Webinars can also be an alternative for those who want to present but prefer not to speak in front of large audiences.
Tools of Engagement
Content should always be the main driver of any webinar, so strive to present relevant, research-based information. However, a truly successful webinar is defined by the level of real-time engagement that presenters have with their participants. Interaction can be as simple as presenting your slides and answering participant questions or as involved as having discussions and virtual breakout rooms. There are several unique variables that determine the level of engagement.
Presentation Tools. Content delivery is crucial. Most webinar services allow you to share and upload slide presentations, session notes and additional resources. Some permit rich media files (videos, MP3) and the ability to open Web browsers inside their platform, in the event that presenters want to link out to a live website.
Communication Options. Presenters can communicate with participants in multiple ways. Typically, computer microphones or a third-party teleconferencing system is available for speaking or listening during a session. Public chatrooms for supplementary conversations and instant messaging for private messages between attendees and presenters are also included. Webcams can be used if something needs to be demonstrated visually.
Number of Attendees. When it comes to number of attendees, the more participants there are, the fewer opportunities presenters have to interact with each person individually. However, do not feel obligated to limit the number of attendees just because you are online. For example, if your webinar is designed to be a lecture or a keynote, a session with 100 attendees is fine (although it might require the help of a facilitator). If you want to create a workshop environment with activities and discussions, it is best to keep the number of participants at three to 15.
Some of the most common webinar platforms include Elluminate, WebEx, GoToWebinar, Vyew, Adobe ConnectNow, Yugma and Dimdim. Check out the sidebar “Five Tips for a Successful Webinar.”
Not Just for Presenters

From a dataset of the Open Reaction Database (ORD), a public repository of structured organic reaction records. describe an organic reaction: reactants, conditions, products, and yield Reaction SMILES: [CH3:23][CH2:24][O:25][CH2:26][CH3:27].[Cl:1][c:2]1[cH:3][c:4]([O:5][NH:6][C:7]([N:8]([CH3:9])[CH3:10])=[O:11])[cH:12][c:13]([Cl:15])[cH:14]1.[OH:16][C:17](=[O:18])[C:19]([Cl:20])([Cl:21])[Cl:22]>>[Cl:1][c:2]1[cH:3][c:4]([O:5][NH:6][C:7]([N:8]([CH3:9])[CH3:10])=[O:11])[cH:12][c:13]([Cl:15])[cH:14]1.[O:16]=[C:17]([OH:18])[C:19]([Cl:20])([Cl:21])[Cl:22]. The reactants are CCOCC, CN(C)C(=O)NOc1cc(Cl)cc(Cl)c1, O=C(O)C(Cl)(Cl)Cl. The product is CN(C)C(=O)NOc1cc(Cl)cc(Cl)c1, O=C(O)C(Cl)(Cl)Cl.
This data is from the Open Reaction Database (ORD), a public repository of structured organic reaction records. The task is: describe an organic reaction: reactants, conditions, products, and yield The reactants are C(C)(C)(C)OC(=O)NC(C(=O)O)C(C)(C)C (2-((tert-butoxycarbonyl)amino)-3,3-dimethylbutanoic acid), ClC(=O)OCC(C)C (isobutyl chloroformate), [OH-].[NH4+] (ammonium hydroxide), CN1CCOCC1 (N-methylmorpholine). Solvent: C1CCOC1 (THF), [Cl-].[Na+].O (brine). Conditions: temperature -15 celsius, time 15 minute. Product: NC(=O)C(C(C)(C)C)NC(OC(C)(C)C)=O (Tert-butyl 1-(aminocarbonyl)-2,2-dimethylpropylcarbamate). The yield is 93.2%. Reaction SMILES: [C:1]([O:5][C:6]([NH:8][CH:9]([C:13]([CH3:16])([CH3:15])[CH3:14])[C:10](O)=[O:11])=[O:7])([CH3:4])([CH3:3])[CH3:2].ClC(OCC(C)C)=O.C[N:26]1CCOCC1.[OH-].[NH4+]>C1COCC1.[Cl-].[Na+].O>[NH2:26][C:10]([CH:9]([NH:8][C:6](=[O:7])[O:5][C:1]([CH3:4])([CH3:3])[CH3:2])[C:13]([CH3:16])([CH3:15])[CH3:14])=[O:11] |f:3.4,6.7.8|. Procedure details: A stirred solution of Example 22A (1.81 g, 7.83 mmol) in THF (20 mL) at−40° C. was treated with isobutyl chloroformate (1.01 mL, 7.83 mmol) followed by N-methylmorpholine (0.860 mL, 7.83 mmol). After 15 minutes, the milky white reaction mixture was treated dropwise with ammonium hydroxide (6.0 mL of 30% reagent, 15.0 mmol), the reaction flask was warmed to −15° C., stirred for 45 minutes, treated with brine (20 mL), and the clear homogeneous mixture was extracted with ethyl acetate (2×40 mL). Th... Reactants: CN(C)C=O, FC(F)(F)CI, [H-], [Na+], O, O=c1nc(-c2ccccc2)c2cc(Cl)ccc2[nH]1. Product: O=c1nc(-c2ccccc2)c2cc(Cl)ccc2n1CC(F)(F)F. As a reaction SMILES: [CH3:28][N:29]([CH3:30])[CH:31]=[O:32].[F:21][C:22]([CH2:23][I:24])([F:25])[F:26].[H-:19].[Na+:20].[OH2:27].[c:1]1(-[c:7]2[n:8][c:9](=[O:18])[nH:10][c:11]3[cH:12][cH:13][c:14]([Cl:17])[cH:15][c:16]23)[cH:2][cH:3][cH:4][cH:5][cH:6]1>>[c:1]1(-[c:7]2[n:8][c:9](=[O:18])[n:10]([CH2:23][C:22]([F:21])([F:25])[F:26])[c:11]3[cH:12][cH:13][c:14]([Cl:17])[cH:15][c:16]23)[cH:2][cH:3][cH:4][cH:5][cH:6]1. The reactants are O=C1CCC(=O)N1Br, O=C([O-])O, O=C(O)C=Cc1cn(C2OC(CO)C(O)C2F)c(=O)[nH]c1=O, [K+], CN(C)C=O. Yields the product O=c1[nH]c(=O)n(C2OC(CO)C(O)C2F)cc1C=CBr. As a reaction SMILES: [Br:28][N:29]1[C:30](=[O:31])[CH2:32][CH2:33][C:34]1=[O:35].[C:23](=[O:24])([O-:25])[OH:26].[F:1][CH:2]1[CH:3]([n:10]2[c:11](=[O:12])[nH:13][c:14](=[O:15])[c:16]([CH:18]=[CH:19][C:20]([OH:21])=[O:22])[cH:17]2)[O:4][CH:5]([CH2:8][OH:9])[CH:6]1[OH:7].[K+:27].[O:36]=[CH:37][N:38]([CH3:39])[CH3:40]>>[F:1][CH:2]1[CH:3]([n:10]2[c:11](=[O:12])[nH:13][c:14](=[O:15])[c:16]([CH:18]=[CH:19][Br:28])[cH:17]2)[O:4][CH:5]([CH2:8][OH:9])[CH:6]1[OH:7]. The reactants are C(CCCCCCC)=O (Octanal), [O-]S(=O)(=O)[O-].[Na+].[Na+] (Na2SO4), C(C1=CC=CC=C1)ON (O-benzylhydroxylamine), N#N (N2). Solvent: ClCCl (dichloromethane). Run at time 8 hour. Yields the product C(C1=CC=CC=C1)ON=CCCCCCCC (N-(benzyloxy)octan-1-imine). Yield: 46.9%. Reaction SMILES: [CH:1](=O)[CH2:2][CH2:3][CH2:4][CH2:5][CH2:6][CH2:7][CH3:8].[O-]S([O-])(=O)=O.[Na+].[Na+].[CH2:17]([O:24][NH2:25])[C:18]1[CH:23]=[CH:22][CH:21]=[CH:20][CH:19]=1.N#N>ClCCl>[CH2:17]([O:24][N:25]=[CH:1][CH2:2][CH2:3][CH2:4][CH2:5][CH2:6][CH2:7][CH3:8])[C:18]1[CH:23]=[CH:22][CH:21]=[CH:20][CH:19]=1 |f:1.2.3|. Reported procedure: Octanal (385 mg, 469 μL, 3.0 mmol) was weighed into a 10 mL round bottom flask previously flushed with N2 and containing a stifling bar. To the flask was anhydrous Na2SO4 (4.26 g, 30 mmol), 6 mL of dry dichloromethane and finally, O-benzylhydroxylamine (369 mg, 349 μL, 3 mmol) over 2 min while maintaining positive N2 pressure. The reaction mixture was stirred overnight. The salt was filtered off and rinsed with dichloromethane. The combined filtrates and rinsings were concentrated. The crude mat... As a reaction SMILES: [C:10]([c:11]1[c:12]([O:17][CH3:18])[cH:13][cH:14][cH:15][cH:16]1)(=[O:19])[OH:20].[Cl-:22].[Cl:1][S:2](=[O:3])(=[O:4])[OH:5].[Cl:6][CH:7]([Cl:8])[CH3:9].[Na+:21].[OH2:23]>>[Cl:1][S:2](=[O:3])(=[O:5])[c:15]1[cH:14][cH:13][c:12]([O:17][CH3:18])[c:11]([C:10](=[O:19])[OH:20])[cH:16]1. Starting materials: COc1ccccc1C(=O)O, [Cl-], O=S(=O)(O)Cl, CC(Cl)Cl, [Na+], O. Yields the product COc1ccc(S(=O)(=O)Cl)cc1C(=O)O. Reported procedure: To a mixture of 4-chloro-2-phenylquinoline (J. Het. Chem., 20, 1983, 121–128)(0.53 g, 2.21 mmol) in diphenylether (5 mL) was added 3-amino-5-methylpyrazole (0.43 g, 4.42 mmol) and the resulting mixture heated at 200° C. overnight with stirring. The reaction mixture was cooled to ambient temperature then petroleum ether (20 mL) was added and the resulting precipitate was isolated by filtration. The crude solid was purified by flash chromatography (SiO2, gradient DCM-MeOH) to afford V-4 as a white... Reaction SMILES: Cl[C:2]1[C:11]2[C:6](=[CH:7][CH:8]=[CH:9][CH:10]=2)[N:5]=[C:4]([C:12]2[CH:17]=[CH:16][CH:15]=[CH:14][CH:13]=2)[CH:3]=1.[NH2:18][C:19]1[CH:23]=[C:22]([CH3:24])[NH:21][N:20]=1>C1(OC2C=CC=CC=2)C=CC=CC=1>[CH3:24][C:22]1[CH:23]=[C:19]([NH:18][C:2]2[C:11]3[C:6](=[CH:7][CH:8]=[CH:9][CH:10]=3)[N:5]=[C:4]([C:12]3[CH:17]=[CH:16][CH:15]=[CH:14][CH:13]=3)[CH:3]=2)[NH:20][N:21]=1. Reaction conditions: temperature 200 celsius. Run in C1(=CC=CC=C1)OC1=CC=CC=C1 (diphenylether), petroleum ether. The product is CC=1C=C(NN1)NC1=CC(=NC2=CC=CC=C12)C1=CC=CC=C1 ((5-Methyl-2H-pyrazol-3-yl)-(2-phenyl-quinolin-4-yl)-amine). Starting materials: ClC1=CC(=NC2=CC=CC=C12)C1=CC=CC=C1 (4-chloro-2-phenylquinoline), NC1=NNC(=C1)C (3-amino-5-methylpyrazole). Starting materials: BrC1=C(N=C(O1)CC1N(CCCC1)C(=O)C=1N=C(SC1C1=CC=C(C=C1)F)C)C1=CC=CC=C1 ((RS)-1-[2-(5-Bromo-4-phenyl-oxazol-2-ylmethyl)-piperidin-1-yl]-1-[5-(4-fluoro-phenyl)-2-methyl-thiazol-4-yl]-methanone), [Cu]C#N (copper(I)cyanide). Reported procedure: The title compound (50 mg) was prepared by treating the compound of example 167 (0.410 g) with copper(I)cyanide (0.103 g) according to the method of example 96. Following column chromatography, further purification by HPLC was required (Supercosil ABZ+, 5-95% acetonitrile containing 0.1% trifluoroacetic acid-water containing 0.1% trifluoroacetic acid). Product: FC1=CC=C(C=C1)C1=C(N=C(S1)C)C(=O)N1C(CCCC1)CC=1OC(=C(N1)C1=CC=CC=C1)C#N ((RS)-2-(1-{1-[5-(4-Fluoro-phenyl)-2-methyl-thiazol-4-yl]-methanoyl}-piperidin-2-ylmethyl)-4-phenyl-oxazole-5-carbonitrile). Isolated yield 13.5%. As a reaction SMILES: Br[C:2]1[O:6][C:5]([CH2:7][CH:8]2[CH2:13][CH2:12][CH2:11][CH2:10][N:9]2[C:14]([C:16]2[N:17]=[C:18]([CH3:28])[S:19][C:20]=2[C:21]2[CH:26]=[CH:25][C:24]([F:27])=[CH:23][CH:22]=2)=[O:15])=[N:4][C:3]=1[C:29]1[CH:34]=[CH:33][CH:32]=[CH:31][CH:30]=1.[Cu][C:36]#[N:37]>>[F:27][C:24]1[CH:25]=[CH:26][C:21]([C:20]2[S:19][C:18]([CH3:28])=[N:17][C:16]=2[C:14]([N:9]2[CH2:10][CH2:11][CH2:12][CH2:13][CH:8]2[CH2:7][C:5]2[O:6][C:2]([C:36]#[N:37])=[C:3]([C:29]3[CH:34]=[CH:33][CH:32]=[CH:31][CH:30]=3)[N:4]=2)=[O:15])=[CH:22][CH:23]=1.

If you want to take advantage of webinars, but are not interested in presenting, consider hosting them. Why not put together a panel of strength-conditioning coaches in your area and invite your staff as attendees? Or inquire about becoming a webinar facilitator at conferences that offer webinars concurrently with their event or program. Before you host or present a webinar, participate in a few free webinars yourself to experience what it is like to be a participant.
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The tips below will help you ensure that your online session is both relevant and engaging for your attendees.
Tip 1: Poll Your Audience. Prior to developing a webinar, survey your audience. What topics interest them? What times are they most available? How much would they be willing to pay for an online CEC session?
Tip 2: Try Before You Buy. Most webinar platforms have a free or trial version of their services (which allows up to three attendees per session). Try a few practice sessions or conduct smaller seminars before upgrading to premium service.
Tip 3: Get LinkedIn. Attendees in a webinar do not have the luxury of networking face-to-face like they do in live seminars. Start a LinkedIn discussion group to encourage conversations with attendees before and after your session.
Tip 4: Avoid Animations. Slides with animations may not translate well online. If you want to emphasize bullets or facts in a slide, use the pointer or highlighting tool (included on most webinar platforms). Also, supplement slides with pictures or videos.
Tip 5: Get Assistance. Conversing with attendees via instant-message or in a chatroom while simultaneously delivering a presentation takes practice. Have a facilitator assist you in addressing and/or filtering questions. A facilitator is also helpful if the session has more than 15 participants.